This is the last post in the series on 1 Corinthians 13 and parenting. It is not possible or even wise to attempt to say all that could be said about love in these posts. Rather, I have just focused on making specific application to parenting. Even with this restriction, my comments are summary at best.
We have focused on verses four through seven. This section begins with two positive statements about what love is and then follows with eight statements about what love is not. The Holy Spirit then ends with five positive statements of what love is. We looked at verse six, “love does not delight in evil, but rejoices in the truth,” in a recent post. Now we come to the last four statements in verse seven:
It always protects, always trusts, always hopes, always perseveres.
These words are clear and convicting. They are bold and full of hope. The Holy Spirit defines love in these nine words in a way that makes human imitation impossible. Before genuine, biblical love can be an emotion, a feeling, a mood, it must first be a commitment. The world makes many attempts to counterfeit genuine love. These attempts, though false, are powerful. Emotion and feelings are strong pretenders in and of themselves. But if they are not based on the reality of self-sacrificial commitment that is found only in Christ, then, they will remain alluring counterfeits.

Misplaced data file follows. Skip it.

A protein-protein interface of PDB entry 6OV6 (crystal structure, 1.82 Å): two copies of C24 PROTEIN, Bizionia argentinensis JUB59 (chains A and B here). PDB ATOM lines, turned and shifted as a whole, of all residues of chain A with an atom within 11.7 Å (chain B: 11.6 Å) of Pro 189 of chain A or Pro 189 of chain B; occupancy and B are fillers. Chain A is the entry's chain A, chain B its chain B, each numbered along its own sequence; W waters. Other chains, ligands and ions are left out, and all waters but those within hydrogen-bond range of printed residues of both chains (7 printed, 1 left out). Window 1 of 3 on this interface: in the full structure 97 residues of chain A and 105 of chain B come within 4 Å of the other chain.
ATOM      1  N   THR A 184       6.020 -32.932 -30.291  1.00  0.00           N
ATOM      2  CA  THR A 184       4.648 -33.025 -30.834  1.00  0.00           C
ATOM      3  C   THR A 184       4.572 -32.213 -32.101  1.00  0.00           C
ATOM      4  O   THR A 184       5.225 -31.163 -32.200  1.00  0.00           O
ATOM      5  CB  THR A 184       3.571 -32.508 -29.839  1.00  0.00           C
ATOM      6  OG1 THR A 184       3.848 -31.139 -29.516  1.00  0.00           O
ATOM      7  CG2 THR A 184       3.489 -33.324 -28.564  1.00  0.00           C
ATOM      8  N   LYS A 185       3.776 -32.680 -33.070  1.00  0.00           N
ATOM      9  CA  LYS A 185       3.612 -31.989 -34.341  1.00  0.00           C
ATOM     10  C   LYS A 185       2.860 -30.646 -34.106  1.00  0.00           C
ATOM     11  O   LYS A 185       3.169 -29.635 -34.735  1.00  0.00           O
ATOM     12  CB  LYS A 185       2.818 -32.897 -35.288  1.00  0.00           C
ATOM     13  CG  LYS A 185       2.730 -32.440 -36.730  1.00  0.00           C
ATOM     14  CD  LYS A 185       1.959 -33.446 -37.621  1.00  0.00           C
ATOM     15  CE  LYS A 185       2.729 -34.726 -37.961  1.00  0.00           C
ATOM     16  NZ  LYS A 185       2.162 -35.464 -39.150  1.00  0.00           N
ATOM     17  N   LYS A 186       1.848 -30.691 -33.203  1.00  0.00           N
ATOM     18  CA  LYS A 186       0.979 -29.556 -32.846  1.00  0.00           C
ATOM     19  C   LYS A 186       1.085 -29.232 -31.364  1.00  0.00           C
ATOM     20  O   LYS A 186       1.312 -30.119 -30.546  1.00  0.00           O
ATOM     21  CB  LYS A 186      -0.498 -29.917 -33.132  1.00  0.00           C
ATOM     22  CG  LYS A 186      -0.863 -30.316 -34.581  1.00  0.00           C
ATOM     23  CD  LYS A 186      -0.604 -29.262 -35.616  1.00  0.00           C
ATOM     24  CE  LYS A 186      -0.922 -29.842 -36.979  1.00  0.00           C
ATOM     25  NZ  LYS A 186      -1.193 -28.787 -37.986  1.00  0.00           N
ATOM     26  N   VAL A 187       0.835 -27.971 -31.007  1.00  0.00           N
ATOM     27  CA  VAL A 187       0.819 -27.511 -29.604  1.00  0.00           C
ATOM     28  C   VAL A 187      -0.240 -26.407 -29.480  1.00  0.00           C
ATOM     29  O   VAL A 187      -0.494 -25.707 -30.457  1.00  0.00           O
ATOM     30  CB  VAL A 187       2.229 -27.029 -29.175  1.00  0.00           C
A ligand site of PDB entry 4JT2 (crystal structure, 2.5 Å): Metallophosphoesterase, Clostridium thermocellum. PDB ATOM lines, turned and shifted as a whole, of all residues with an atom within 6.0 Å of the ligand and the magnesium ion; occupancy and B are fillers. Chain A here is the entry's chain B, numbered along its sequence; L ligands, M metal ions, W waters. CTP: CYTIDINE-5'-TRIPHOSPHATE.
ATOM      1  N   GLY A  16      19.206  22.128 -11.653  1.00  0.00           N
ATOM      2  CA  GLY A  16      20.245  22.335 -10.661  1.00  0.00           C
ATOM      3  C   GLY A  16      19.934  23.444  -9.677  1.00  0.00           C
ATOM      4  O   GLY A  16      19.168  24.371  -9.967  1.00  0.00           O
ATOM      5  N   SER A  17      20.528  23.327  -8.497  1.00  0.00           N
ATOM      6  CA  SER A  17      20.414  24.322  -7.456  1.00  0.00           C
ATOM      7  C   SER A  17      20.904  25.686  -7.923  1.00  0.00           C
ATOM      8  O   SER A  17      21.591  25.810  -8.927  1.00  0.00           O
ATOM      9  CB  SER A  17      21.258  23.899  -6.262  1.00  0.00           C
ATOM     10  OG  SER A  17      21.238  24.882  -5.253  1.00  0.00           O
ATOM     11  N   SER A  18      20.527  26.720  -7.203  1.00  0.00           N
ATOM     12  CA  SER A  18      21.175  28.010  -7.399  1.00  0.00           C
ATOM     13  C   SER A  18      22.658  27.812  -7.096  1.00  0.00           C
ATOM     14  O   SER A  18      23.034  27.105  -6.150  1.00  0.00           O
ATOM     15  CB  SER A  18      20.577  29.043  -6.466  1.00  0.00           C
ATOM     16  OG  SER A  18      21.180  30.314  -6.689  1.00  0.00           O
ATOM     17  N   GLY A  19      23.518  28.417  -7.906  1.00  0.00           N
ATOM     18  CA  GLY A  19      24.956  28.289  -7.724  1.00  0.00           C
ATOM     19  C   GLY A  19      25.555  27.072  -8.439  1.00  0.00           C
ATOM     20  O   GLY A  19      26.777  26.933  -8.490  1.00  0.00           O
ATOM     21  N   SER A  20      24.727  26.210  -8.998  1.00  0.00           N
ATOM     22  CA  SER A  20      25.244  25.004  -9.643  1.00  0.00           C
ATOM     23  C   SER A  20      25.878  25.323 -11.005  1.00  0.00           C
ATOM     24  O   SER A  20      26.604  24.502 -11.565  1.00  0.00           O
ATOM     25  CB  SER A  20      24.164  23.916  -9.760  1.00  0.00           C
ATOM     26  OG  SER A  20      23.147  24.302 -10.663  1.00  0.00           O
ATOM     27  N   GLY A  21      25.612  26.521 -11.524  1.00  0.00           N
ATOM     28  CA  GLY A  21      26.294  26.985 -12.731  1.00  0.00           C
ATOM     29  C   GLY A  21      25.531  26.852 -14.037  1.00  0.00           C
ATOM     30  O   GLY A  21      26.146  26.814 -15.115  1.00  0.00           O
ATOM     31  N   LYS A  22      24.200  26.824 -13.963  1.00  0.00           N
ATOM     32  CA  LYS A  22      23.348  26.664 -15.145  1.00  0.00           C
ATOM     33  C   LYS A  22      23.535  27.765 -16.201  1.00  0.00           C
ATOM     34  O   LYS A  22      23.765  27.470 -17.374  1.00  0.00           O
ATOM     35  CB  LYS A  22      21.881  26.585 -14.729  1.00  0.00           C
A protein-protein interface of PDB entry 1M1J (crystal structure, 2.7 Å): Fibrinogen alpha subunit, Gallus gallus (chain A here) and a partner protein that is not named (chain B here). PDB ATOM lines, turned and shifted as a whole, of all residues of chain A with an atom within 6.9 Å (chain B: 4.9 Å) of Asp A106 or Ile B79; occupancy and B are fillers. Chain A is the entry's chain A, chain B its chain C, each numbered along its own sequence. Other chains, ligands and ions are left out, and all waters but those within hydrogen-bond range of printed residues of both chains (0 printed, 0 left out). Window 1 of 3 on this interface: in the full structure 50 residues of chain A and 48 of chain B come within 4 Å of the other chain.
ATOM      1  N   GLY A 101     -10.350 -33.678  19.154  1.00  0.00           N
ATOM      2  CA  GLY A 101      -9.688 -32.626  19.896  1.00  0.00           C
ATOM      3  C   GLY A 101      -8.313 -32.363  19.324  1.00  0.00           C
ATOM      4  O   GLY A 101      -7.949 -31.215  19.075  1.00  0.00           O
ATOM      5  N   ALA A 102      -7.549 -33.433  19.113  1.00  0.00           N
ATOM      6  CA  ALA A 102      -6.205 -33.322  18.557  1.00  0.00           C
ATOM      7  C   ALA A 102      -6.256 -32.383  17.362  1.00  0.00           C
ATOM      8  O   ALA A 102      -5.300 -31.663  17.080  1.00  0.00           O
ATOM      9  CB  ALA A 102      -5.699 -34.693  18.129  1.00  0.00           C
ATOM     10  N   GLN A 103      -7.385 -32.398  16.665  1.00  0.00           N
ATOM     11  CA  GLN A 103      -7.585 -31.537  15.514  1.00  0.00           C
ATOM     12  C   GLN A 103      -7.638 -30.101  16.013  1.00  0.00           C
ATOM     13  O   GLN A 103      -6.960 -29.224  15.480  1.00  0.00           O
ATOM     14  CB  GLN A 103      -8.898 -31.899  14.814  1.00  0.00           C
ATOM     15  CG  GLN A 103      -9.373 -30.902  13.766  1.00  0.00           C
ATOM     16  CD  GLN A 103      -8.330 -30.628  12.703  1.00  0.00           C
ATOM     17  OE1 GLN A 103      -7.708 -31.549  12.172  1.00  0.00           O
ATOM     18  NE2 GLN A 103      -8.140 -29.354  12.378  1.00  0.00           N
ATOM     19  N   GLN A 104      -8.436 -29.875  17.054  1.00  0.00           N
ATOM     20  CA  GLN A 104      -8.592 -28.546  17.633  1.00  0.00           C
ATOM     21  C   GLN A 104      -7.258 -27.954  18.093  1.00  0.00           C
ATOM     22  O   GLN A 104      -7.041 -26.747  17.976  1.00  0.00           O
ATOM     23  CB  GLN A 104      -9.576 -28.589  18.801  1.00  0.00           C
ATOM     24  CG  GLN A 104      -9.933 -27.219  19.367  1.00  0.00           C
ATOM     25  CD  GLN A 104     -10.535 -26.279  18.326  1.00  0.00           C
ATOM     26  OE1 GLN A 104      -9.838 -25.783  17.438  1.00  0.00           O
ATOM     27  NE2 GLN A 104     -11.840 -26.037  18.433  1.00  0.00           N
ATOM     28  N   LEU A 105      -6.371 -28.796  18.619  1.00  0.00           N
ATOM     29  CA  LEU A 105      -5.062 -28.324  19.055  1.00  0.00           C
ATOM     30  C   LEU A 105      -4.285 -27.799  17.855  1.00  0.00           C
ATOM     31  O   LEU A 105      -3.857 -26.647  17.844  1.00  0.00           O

To be sure, emotion and feeling can and should be part of what it means to be loving. But these two things can only be reliable if they are rooted in the love of Christ. Remember that Jesus is the one who defines what love is by his sacrifice on the cross.
[Read the rest of the article at Shepherd Press.]